Located in the vineyard belt outside the historic university town of Stellenbosch, South Africa, this celebrated “Cape Dutch” farmhouse dates back to 1699. Restored in the late 20th century, it is home to a fabulous collection of 18th century murals by the Dutch artist Jan Adam Hartman.
Should one be blessed with the good fortune of a gentle helicopter flight over Cape Town and its vast hinterland, one would be surprised at the alphabetical nature of some of the grander houses on bird’s eye view. The celebrated “Cape Dutch” houses of South Africa are, without exception, built in the shape of an “L”, a “T” or an “H”. More often than not, these homes began life as an “L”, had a further “⎯” added in the early 18th century to make a “T” and finished up as a perfectly geometric “H”. It’s all about extensions, gables, reconstruction and, that most Dutch of concepts, order.
Located in the vineyard belt outside the historical university town of Stellenbosch, Libertas – the 320-year-old farmstead of Mrs. Yvonne Blake – is a splendid example of a Cape Dutch home that has evolved in this way. Moreover, its interior walls are richly decorated with some of the most spectacular frescoes in South Africa. Fifty years ago, a visitor to Libertas might not have been bowled over by these ancient murals but, following a critically acclaimed restoration project in the 1990s, Jan Adam Hartman‘s 18th century masterpieces cannot fail to delight even the most philistine of art connoisseurs.
Libertas has possessed a colourful history since the first sandstone bricks were laid in 1699. Among its earliest owners was celebrated colonial wit and general trouble-maker Adam Tas, a Dutchman who wed the wealthy widow of the property’s original German owner in 1703. Tas was an unrepentant critic of the then Dutch province’s beleaguered governor, W. A. van der Stel, for which he was escorted in chains to the Castle prison in Cape Town. Upon his release in 1707, Tas is said to have exclaimed “Tas is Free!” and named his home “Libertas” in honour of the occasion.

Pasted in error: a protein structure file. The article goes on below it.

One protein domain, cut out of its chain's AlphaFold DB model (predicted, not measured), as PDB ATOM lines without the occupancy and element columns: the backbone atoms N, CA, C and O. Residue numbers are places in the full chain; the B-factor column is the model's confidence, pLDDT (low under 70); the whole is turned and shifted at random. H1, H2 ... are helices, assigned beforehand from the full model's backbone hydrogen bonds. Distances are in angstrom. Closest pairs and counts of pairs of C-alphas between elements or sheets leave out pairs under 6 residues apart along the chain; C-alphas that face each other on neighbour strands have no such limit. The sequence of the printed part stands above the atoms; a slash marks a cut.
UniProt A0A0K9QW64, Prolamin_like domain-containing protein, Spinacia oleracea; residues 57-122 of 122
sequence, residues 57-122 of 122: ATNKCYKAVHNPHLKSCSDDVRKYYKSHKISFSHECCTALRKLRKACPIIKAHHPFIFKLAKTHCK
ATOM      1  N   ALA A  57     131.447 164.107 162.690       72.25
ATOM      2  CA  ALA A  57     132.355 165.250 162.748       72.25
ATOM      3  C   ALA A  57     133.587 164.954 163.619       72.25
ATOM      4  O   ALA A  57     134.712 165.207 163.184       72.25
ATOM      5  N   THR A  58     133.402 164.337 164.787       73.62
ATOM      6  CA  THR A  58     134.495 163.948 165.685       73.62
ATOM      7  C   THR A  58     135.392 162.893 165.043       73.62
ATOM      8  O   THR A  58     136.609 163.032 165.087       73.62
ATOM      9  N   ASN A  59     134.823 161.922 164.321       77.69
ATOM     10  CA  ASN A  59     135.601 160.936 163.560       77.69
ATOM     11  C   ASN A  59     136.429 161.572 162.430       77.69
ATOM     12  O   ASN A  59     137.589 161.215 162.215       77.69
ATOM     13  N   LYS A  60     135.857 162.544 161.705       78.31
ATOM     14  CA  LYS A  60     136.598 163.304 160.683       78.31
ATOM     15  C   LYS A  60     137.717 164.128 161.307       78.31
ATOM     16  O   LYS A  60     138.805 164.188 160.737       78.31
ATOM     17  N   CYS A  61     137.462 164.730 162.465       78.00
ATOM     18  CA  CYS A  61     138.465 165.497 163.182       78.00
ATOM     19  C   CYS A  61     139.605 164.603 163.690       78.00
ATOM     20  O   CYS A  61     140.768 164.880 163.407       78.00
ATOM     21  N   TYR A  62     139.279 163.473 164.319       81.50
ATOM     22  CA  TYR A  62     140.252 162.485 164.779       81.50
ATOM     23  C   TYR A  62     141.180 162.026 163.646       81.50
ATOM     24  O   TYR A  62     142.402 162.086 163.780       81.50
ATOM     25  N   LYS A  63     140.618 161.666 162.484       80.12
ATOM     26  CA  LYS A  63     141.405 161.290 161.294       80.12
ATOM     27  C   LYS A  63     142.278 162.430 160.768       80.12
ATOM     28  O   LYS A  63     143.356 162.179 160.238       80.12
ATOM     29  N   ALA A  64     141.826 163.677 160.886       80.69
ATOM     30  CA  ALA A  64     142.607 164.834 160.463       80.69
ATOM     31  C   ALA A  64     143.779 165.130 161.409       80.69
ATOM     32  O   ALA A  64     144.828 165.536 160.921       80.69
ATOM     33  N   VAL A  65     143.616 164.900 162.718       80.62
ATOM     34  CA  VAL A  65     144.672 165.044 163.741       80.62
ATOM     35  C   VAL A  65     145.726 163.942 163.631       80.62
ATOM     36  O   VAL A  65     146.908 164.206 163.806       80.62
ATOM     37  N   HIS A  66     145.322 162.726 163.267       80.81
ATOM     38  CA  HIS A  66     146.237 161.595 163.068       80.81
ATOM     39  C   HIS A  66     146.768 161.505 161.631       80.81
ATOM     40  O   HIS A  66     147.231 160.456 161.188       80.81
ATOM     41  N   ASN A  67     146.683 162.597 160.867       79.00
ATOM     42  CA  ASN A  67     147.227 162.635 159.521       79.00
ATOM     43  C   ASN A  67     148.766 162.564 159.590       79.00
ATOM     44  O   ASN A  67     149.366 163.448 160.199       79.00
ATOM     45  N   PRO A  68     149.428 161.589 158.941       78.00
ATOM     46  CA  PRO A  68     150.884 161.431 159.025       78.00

As is typical of Cape Dutch architecture, Libertas has a geometrically aligned façade. Running its full length is the traditional Dutch stoep (or veranda), built to keep the lime-washed walls of the house white. The lower portion of the wall are sandstone and clay while the upper half is composed of unbaked bricks and clay. It’s a time-consuming job keeping Libertas free of that often-intrusive South African dampness – Mrs. Blake must ensure that the roof and exterior woodwork are repainted and the walls lime-washed at least once a year. Moreover, the potential of the lime-wash to blind sunny day visitors with its brilliant white reflective sheen requires the walls to be given a deliberately uneven coat. Special attention must be paid to maintaining the building’s impressive gables, designed to support a food and storage loft, as these finely sculpted crests could easily be suffocated under excessive lime-wash.